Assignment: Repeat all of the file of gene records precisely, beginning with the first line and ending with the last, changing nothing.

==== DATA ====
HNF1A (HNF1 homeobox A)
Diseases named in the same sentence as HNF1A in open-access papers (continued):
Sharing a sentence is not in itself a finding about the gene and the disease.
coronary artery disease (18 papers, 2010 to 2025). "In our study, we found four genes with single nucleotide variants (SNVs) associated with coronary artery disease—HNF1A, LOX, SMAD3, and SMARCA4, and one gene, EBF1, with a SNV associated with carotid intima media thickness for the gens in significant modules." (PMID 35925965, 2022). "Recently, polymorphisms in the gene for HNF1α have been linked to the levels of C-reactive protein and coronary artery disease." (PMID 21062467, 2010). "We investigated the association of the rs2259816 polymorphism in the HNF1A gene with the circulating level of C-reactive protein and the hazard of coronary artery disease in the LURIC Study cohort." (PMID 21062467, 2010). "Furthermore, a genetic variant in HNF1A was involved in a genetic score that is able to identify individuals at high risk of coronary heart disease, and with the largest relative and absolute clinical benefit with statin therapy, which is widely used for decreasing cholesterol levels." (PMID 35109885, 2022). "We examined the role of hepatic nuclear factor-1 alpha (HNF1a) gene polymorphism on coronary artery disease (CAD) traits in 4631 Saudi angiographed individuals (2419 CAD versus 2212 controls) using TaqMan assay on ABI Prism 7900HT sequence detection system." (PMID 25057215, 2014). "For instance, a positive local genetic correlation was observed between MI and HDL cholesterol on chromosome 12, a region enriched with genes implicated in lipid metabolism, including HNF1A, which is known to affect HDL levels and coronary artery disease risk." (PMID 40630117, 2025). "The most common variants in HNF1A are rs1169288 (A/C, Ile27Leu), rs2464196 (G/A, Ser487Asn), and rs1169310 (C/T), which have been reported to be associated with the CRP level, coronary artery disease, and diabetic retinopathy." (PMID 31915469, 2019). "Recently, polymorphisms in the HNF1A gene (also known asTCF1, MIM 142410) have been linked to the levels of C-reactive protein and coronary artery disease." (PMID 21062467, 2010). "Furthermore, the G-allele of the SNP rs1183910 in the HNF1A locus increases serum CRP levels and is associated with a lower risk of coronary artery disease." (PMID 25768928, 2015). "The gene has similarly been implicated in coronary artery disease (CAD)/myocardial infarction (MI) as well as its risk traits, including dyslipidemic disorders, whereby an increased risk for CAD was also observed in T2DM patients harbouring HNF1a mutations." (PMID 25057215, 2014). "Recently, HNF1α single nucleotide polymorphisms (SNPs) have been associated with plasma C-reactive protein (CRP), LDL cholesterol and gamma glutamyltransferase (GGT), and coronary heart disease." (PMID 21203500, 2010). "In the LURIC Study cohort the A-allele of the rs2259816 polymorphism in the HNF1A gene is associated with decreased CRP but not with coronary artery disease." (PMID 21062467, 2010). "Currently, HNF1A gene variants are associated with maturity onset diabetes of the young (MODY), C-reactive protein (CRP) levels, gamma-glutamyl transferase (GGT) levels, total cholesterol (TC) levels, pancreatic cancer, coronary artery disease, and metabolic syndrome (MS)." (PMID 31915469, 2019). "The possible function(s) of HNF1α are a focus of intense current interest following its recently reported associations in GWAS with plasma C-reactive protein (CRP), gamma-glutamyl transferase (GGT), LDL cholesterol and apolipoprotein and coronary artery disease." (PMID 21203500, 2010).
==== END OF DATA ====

HNF1A (HNF1 homeobox A)
Diseases named in the same sentence as HNF1A in open-access papers (continued):
Sharing a sentence is not in itself a finding about the gene and the disease.
coronary artery disease (18 papers, 2010 to 2025). "In our study, we found four genes with single nucleotide variants (SNVs) associated with coronary artery disease—HNF1A, LOX, SMAD3, and SMARCA4, and one gene, EBF1, with a SNV associated with carotid intima media thickness for the gens in significant modules." (PMID 35925965, 2022). "Recently, polymorphisms in the gene for HNF1α have been linked to the levels of C-reactive protein and coronary artery disease." (PMID 21062467, 2010). "We investigated the association of the rs2259816 polymorphism in the HNF1A gene with the circulating level of C-reactive protein and the hazard of coronary artery disease in the LURIC Study cohort." (PMID 21062467, 2010). "Furthermore, a genetic variant in HNF1A was involved in a genetic score that is able to identify individuals at high risk of coronary heart disease, and with the largest relative and absolute clinical benefit with statin therapy, which is widely used for decreasing cholesterol levels." (PMID 35109885, 2022). "We examined the role of hepatic nuclear factor-1 alpha (HNF1a) gene polymorphism on coronary artery disease (CAD) traits in 4631 Saudi angiographed individuals (2419 CAD versus 2212 controls) using TaqMan assay on ABI Prism 7900HT sequence detection system." (PMID 25057215, 2014). "For instance, a positive local genetic correlation was observed between MI and HDL cholesterol on chromosome 12, a region enriched with genes implicated in lipid metabolism, including HNF1A, which is known to affect HDL levels and coronary artery disease risk." (PMID 40630117, 2025). "The most common variants in HNF1A are rs1169288 (A/C, Ile27Leu), rs2464196 (G/A, Ser487Asn), and rs1169310 (C/T), which have been reported to be associated with the CRP level, coronary artery disease, and diabetic retinopathy." (PMID 31915469, 2019). "Recently, polymorphisms in the HNF1A gene (also known asTCF1, MIM 142410) have been linked to the levels of C-reactive protein and coronary artery disease." (PMID 21062467, 2010). "Furthermore, the G-allele of the SNP rs1183910 in the HNF1A locus increases serum CRP levels and is associated with a lower risk of coronary artery disease." (PMID 25768928, 2015). "The gene has similarly been implicated in coronary artery disease (CAD)/myocardial infarction (MI) as well as its risk traits, including dyslipidemic disorders, whereby an increased risk for CAD was also observed in T2DM patients harbouring HNF1a mutations." (PMID 25057215, 2014). "Recently, HNF1α single nucleotide polymorphisms (SNPs) have been associated with plasma C-reactive protein (CRP), LDL cholesterol and gamma glutamyltransferase (GGT), and coronary heart disease." (PMID 21203500, 2010). "In the LURIC Study cohort the A-allele of the rs2259816 polymorphism in the HNF1A gene is associated with decreased CRP but not with coronary artery disease." (PMID 21062467, 2010). "Currently, HNF1A gene variants are associated with maturity onset diabetes of the young (MODY), C-reactive protein (CRP) levels, gamma-glutamyl transferase (GGT) levels, total cholesterol (TC) levels, pancreatic cancer, coronary artery disease, and metabolic syndrome (MS)." (PMID 31915469, 2019). "The possible function(s) of HNF1α are a focus of intense current interest following its recently reported associations in GWAS with plasma C-reactive protein (CRP), gamma-glutamyl transferase (GGT), LDL cholesterol and apolipoprotein and coronary artery disease." (PMID 21203500, 2010).